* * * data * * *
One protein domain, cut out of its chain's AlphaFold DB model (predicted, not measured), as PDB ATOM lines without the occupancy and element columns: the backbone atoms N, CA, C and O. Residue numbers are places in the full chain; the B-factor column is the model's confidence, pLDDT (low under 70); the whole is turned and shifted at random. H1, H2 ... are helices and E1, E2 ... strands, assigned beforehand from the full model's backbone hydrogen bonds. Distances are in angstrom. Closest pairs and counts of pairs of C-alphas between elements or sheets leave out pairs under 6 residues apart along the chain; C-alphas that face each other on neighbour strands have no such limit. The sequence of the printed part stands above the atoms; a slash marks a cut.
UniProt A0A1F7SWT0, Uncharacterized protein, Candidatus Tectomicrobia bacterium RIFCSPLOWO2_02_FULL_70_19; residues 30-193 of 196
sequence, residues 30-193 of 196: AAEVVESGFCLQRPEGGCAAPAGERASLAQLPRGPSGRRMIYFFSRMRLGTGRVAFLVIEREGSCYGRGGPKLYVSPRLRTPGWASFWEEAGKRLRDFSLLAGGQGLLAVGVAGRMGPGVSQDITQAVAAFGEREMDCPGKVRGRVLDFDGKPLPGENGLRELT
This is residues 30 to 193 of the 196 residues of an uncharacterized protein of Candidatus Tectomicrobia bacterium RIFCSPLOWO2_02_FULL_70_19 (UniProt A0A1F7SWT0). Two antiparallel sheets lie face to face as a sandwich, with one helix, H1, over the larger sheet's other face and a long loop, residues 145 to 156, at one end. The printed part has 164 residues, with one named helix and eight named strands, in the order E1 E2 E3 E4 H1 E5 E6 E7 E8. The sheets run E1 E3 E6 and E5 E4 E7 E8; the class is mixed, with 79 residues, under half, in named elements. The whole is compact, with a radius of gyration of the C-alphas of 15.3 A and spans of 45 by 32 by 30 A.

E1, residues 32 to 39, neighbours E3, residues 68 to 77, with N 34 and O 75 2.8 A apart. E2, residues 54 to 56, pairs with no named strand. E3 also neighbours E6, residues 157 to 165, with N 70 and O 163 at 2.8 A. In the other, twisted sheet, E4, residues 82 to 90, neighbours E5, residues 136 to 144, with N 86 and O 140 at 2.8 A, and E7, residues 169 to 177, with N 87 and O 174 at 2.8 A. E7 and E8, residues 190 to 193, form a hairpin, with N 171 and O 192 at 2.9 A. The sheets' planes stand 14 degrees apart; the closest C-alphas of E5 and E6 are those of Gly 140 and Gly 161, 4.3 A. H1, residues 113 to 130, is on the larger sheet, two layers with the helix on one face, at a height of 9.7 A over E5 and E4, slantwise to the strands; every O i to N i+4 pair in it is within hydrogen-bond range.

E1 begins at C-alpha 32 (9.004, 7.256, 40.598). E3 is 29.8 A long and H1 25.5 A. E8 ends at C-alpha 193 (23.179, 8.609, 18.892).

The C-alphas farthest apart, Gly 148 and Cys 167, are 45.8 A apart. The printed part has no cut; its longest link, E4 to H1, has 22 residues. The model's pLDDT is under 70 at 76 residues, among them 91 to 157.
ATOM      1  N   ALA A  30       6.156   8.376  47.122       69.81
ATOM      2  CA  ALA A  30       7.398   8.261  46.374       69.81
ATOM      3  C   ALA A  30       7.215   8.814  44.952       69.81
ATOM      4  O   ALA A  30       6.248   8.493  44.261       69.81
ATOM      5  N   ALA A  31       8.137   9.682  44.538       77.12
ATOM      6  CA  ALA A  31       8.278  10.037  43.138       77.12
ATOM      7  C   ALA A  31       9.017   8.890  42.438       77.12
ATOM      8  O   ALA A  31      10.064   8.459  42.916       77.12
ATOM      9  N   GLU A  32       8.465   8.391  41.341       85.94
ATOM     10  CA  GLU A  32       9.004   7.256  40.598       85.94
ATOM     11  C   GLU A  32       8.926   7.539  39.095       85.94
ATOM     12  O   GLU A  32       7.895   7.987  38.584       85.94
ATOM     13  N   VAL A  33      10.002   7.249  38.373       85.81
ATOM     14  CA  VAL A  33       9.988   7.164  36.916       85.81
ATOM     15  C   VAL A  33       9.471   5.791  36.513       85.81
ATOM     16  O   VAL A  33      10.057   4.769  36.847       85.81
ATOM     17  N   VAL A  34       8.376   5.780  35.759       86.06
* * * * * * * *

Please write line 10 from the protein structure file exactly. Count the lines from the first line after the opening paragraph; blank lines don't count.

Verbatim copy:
ATOM      4  O   ALA A  30       6.248   8.493  44.261       69.81